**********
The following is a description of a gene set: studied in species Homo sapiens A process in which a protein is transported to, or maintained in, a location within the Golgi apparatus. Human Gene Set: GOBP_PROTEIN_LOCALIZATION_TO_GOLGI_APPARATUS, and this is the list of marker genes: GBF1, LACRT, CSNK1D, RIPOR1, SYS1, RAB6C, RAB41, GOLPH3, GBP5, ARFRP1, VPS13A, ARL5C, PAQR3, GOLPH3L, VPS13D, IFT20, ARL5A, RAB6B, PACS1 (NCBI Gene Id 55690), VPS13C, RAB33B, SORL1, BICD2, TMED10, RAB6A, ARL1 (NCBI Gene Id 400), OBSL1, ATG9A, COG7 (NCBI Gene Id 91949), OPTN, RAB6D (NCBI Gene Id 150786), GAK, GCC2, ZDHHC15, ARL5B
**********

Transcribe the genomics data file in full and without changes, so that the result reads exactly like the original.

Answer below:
The following is a description of a gene set: studied in species Homo sapiens A process in which a protein is transported to, or maintained in, a location within the Golgi apparatus. Human Gene Set: GOBP_PROTEIN_LOCALIZATION_TO_GOLGI_APPARATUS, and this is the list of marker genes: GBF1, LACRT, CSNK1D, RIPOR1, SYS1, RAB6C, RAB41, GOLPH3, GBP5, ARFRP1, VPS13A, ARL5C, PAQR3, GOLPH3L, VPS13D, IFT20, ARL5A, RAB6B, PACS1 (NCBI Gene Id 55690), VPS13C, RAB33B, SORL1, BICD2, TMED10, RAB6A, ARL1 (NCBI Gene Id 400), OBSL1, ATG9A, COG7 (NCBI Gene Id 91949), OPTN, RAB6D (NCBI Gene Id 150786), GAK, GCC2, ZDHHC15, ARL5B